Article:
I just posted something on Facebook using someone’s preferred pronouns of “them and their”, which I know is an issue that riles some people up, so I want to explain that issue as I see it:
If I started calling you, and referring to you, as “dickface”: – “Hi dickface””morning dickface how’s it going?” – “fancy a quick pint after work, dickface?” – “have you seen dickface lately?” – “Let’s invite dickface to our meeting, he might have some useful input”
I don’t think it would take very long before you got pretty pissed and asked me to stop. And having been asked to stop, the considerate (of your point of view and experience) thing for me to do is to stop.
(Full Transcript for video) “So, I’ve been seeing a lot of things talking, people making commentary, interestingly enough, the ones I’ve noticed have been making the commentary are wealthy black people, making the commentary about we should not be rioting, we should not be rioting, we should not be tearing up our own communities, and then theres been an argument of the other side of we should be hitting them in the pocket, we should be focusing on the blackout days where we don’t spend money. But you know, I feel like we should do both, and I feel like I support both, and I’ll tell you why I support both. I support both because:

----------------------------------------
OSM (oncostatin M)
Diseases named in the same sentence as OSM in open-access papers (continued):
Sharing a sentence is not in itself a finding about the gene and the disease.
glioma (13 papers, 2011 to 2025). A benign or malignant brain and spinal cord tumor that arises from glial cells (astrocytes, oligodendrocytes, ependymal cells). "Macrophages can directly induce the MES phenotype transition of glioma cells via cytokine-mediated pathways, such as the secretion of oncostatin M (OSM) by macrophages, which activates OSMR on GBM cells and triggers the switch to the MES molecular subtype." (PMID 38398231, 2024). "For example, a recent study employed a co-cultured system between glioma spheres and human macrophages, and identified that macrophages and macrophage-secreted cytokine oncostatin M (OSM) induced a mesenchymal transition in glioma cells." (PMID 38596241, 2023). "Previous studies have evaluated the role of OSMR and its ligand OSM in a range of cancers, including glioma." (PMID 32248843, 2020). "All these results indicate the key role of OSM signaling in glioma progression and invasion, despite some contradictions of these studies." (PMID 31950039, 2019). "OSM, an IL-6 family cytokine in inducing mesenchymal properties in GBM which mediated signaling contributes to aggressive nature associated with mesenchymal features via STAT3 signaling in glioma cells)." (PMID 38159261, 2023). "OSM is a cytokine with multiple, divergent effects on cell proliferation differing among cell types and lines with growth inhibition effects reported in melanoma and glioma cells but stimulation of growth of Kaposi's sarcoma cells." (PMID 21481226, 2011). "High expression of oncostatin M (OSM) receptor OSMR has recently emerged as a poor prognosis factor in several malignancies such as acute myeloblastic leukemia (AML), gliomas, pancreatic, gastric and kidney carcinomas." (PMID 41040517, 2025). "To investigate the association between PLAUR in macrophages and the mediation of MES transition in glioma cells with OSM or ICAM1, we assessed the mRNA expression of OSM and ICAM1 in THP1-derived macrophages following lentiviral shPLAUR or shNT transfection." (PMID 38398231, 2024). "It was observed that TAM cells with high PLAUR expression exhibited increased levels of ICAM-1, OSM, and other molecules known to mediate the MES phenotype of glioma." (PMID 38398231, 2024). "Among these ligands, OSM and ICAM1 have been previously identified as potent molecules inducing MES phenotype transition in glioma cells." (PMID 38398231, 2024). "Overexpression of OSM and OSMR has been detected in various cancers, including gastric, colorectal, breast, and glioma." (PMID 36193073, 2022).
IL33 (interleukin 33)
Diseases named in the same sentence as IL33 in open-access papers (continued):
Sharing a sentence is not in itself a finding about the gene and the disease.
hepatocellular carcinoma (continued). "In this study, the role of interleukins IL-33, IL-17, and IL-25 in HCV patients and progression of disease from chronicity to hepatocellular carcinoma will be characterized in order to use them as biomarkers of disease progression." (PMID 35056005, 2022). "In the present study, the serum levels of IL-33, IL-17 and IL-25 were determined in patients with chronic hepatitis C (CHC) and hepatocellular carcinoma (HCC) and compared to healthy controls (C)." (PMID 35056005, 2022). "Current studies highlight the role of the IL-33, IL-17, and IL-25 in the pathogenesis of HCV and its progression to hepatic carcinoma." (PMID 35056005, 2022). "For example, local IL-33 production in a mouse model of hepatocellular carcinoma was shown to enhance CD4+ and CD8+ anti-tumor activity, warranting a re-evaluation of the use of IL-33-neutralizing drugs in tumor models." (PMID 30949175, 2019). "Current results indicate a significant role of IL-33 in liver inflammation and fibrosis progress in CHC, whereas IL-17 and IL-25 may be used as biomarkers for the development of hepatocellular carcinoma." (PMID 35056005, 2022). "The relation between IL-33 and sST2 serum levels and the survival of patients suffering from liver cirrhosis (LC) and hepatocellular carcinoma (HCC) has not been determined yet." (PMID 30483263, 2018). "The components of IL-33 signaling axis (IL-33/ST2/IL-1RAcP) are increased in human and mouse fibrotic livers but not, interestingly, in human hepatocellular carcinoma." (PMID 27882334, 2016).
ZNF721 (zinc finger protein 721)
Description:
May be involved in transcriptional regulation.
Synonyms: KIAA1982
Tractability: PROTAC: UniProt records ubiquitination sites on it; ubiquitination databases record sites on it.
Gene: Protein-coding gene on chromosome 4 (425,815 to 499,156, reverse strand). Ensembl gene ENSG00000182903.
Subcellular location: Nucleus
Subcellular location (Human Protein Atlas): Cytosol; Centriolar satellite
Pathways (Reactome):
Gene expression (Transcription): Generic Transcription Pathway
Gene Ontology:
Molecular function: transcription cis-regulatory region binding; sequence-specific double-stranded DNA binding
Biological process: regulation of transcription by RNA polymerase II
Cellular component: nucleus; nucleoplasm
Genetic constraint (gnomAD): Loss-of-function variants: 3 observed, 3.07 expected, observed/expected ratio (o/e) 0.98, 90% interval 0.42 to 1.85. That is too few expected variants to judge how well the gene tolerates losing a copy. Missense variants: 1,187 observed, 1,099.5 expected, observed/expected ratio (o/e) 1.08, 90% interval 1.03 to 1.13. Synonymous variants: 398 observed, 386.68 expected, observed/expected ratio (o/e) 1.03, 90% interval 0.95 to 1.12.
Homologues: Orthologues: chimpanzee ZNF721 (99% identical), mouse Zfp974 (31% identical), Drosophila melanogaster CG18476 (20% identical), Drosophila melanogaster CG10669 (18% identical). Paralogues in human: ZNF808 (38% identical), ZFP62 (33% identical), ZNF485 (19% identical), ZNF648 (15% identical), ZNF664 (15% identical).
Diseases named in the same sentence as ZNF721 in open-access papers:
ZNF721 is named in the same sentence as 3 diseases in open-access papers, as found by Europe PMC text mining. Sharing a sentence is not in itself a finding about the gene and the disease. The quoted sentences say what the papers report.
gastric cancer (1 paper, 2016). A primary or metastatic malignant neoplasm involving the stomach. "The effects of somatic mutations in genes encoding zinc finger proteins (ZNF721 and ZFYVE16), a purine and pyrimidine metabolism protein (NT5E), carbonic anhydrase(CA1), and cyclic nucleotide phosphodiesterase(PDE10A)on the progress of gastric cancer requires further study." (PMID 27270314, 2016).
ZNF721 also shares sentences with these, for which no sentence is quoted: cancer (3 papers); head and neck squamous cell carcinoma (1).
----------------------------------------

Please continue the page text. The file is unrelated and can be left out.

The #blacklivesmatter movement has (I hope) got us all thinking about how to be anti-racist – how to be part of the solution not part of the problem.
However, I think we are going to find that being anti-racist is much broader than simply anti-black-and-brown-people racism – being anti-racist means being anti-oppression, and in this short post I’m going to try to explain why I think we classroom teachers (I talk in particular about language teaching because that’s my profession, but my point applies to all teaching) have some learning to do. Let me start with something surprising:
As language teachers:
I don’t think we should be telling our students HOW to speak – I don’t think we should be judging THEIR utterances by OUR “native-speaker” standards. We should be helping them develop ideas about THEIR OWN standards, and helping them work towards THOSE standards, not our own.
And I don’t think we should be telling them WHAT to say – I think we should be helping them to find THEIR OWN voices, to say what THEY want to say, not what WE want them to say.
Yes, as educators we have a role: we can suggest topics and roads of enquiry, and prod them with questions to encourage deeper thought.